After the abandonment of the contribution approach (see above point 1.4.1 "Assessment of the invention independent of the prior art"), the boards of appeal finally dealt with the question whether a claim to a program on a computer-readable medium avoided exclusion in T 424/03. T 424/03 extended the reasoning applied in T 258/03 to come to the conclusion that a claim to a program ("computer executable instructions" in the claim in question) on a computer-readable medium also necessarily avoids exclusion from patentability under Art. 52(2) EPC (see Catchword 2 and point 5.3 of the Reasons; see G 3/08, point 10.7 of the Reasons).
T 424/03 of 23.02.2006 concerned an application disclosing a method of providing expanded clipboard formats for transferring data between formats. The clipboard was a storage area used in the common computer commands "cut", "copy" and "paste". Claim 1 related to a method implemented in a computer system. A computer system including a memory (clipboard) was a technical means, and consequently the claimed method had technical character in accordance with established case law. Moreover, the board emphasised that a method implemented in a computer system represented a sequence of steps actually performed and achieving an effect, and not a sequence of computer-executable instructions (i.e. a computer program) which just had the potential of achieving such an effect when loaded into, and run on, a computer. The board held that the claim category of a computer-implemented method was distinguished from that of a computer program. Even though a method, in particular a method of operating a computer, might be put into practice with the help of a computer program, a claim relating to such a method did not claim a computer program in the category of a computer program. Hence, in the case a issue, claim 1 could not relate to a computer program as such.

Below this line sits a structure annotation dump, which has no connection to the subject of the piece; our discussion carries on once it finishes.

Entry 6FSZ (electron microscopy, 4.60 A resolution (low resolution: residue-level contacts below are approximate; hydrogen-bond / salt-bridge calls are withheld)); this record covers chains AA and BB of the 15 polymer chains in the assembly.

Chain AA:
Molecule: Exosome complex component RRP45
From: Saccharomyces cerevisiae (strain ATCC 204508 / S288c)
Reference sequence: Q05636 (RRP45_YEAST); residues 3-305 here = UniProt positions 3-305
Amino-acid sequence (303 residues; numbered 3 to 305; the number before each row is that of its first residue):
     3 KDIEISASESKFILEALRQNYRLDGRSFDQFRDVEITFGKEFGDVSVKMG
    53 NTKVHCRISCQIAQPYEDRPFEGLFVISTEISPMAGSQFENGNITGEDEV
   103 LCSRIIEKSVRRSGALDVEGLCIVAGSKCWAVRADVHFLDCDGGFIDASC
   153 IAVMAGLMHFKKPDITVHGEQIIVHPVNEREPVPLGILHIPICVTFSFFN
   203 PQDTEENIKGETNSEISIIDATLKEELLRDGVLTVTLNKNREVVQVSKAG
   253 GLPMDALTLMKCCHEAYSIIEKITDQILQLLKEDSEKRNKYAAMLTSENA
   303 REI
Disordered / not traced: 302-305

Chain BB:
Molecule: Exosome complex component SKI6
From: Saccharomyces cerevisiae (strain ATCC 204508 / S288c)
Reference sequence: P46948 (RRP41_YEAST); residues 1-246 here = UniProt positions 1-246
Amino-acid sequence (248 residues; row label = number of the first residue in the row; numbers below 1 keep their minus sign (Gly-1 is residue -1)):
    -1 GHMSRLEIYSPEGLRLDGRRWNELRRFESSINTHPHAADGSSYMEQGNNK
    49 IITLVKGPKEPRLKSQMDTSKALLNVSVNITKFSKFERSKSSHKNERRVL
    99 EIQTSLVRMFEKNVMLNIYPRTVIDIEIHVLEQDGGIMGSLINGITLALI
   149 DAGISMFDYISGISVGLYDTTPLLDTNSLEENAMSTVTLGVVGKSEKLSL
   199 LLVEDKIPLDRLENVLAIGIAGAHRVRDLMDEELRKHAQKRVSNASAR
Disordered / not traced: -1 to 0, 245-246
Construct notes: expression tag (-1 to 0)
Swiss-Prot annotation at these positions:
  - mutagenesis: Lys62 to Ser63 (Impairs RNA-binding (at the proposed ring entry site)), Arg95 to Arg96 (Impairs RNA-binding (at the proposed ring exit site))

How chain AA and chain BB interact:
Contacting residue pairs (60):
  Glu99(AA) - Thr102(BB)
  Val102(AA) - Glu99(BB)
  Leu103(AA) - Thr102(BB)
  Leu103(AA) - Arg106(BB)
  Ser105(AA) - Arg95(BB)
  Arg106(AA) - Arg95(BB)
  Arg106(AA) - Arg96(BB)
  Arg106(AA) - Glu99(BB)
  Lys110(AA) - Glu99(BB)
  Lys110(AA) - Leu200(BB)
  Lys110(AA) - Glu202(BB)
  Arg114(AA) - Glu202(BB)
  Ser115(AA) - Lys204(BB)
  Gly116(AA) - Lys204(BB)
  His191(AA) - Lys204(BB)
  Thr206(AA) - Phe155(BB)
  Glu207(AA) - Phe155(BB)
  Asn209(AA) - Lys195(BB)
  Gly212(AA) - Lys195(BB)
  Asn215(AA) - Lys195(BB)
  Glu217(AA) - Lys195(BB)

The board also considered that the claimed method steps contributed to the technical character of the invention. These steps solved a technical problem by technical means in that functional data structures (clipboard formats) were used independently of any cognitive content (see T 1194/97, OJ 2000, 525) in order to enhance the internal operation of a computer system with a view to facilitating the exchange of data among various application programs. The claimed steps thus provided a general purpose computer with a further functionality - the computer assisted the user in transferring non-file data into files.
In the same case claim 5 was directed to a computer-readable medium having "computer-executable instructions" (i.e. a computer program) on it to cause the computer system to perform the claimed method. The board found that the subject-matter of claim 5 had technical character since it related to a computer-readable medium, i.e. a technical product involving a carrier (see also T 258/03, OJ 2004, 575). Moreover, the computer-executable instructions had the potential of achieving the above-mentioned further technical effect of enhancing the internal operation of the computer, which went beyond the elementary interaction of any hardware and software of data processing (T 1173/97, OJ 1999, 609). The computer program recorded on the medium was therefore not considered to be a computer program as such, and thus also contributed to the technical character of the claimed subject-matter. The particular program involved had therefore the potential of achieving a further technical effect when run and thus also contributed to the technical character of the claimed subject-matter.